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Mineral Oil Computer Cooling: Components go for a swim


If you want to cool your computer components you basically have two choices: Air cooling or water cooling. For most people air cooling using a heatsink and fan combination is the way to go. Modern copper heatpipe and fan combinations are relatively quiet, efficient and reliable. Water cooling solution are really the elite cooling solution for daily use, where circulating water in a closed system moves heat to a radiator, which may be active or passive (with fans), but is generally much quieter than a multi-fansink solution.

Alternatively, you can fill an aquarium with non-conductive mineral oil and dump all your components into it. That’s right, just completely submerge them, fans and all. Our instincts tell us that this should be a disaster, but since the oil isn’t conductive it’s basically just thicker air as far as your components are concerned.

Cooling electrical equipment in oil is hardly a new concept. Electrical transformers can be cooled in oil, some supercomputers (such as the Tsubame) are oil cooled and of course high performance desktop computers can also be oil cooled.

What are the advantages though? For one thing, immersing your computer components in oil means that all components are cooled, not just the ones with passive or active heatsinks. This helps with increased longevity and stability. Oil cooling does not provide the instant and drastic drop in temperature of water cooling, but the oil has much, much more heat capacity than air or water. Once it reaches a stable operating temperature it stays there. Making it a viable cooling option for long-term computing tasks that take many hours or days. In fact some companies do data centre overhauls that convert existing server blades into oil-cooled versions. It is not however suitable for high temperature overclocking.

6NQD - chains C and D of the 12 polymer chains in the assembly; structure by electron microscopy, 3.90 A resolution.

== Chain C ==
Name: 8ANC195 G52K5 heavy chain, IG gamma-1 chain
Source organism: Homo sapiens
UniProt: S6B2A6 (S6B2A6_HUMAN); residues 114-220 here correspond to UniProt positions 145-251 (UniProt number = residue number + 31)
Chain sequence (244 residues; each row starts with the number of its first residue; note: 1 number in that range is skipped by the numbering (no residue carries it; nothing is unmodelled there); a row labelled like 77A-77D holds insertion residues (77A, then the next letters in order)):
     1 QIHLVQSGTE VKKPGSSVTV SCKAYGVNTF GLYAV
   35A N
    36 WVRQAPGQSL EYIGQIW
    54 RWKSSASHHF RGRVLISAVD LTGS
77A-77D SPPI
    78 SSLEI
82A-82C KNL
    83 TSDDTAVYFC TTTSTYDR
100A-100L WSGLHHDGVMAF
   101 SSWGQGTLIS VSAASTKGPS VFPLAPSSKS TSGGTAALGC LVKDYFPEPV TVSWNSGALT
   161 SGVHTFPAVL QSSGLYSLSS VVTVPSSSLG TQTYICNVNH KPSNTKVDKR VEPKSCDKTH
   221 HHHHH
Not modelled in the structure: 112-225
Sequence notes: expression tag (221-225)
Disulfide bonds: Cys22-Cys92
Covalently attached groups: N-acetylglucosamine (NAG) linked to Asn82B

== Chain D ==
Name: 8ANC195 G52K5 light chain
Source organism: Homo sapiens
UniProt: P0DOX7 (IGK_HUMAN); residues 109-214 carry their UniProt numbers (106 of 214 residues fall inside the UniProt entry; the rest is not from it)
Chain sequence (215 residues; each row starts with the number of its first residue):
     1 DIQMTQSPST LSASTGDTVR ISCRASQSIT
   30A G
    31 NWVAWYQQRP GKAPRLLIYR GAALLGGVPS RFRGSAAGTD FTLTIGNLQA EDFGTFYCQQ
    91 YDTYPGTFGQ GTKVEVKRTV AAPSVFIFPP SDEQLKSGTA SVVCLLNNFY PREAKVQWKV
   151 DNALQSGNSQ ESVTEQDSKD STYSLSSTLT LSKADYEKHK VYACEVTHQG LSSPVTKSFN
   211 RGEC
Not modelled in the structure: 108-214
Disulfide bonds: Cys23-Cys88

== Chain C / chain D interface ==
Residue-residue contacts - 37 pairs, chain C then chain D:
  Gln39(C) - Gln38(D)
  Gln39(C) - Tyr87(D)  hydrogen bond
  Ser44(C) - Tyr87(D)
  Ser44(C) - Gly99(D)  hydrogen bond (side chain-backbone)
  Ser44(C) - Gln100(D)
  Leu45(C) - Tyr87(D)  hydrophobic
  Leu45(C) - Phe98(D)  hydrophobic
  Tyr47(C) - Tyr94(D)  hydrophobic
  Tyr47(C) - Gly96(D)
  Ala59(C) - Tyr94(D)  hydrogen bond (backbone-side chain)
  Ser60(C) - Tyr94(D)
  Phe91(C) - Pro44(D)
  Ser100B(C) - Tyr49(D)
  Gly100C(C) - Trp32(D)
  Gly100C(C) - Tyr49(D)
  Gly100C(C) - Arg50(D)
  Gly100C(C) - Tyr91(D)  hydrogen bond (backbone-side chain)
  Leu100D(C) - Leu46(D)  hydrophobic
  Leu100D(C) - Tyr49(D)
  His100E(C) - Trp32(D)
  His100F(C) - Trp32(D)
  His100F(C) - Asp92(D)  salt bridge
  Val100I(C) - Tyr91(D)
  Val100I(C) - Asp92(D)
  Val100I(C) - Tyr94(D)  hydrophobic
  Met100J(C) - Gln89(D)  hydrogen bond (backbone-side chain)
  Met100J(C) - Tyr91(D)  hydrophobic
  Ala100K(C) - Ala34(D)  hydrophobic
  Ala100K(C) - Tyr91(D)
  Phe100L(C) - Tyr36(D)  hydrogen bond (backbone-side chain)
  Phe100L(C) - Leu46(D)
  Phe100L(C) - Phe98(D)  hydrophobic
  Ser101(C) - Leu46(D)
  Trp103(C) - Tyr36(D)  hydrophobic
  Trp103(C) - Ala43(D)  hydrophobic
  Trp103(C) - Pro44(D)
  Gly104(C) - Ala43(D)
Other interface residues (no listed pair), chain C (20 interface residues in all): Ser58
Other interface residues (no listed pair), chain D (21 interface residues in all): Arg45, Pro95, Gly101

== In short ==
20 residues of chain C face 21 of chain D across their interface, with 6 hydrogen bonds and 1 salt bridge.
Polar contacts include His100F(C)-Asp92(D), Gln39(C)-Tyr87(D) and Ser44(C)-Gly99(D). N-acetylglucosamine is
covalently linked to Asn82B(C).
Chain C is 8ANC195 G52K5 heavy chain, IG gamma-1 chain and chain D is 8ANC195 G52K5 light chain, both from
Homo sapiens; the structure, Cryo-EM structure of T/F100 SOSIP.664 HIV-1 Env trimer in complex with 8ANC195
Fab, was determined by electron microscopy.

So the heat goes into the oil, but what then? A pump circulates the oil through a radiator which then transfers it to the air. In server environments the radiator can be outside the building, but for a desktop unit the radiator can simply go on the back of the tank.

Tank? Yes, most custom builds of oil cooled computers use watertight aquaria. Which means you can do lots of interesting things with lighting and aesthetics.

One very important issue to note is that you can’t submerge DVD drives or spinning magnetic disks. These need to be in air to work. So they need isolated drive cages is you need to use them. SSDs, being electronic, are unaffected. So they can go in the tank with everything else.

Also take note that any rubber based insulation will dissolve in the oil, so make sure nothing important relies on a rubber component. Especially wire insulation.

So, to recap, these are the basic components that go into oil-cooling a PC:

  • A watertight container to mount components.
  • Specialist non-conductive mineral oil.
  • A pump to circulate the oil.
  • A radiator to dissipate the heat
  • Some fish to swim around the tank (don’t actually do this, the fish will die).

The internet is filled with kit components and how-to guides for oil cooling projects. Oil cooling a PC is a completely different experience and can make for both a great conversation piece and a functional system.

Would you try oil cooling? Have you ever built a system like this? We’d love to read your comments and see the pictures.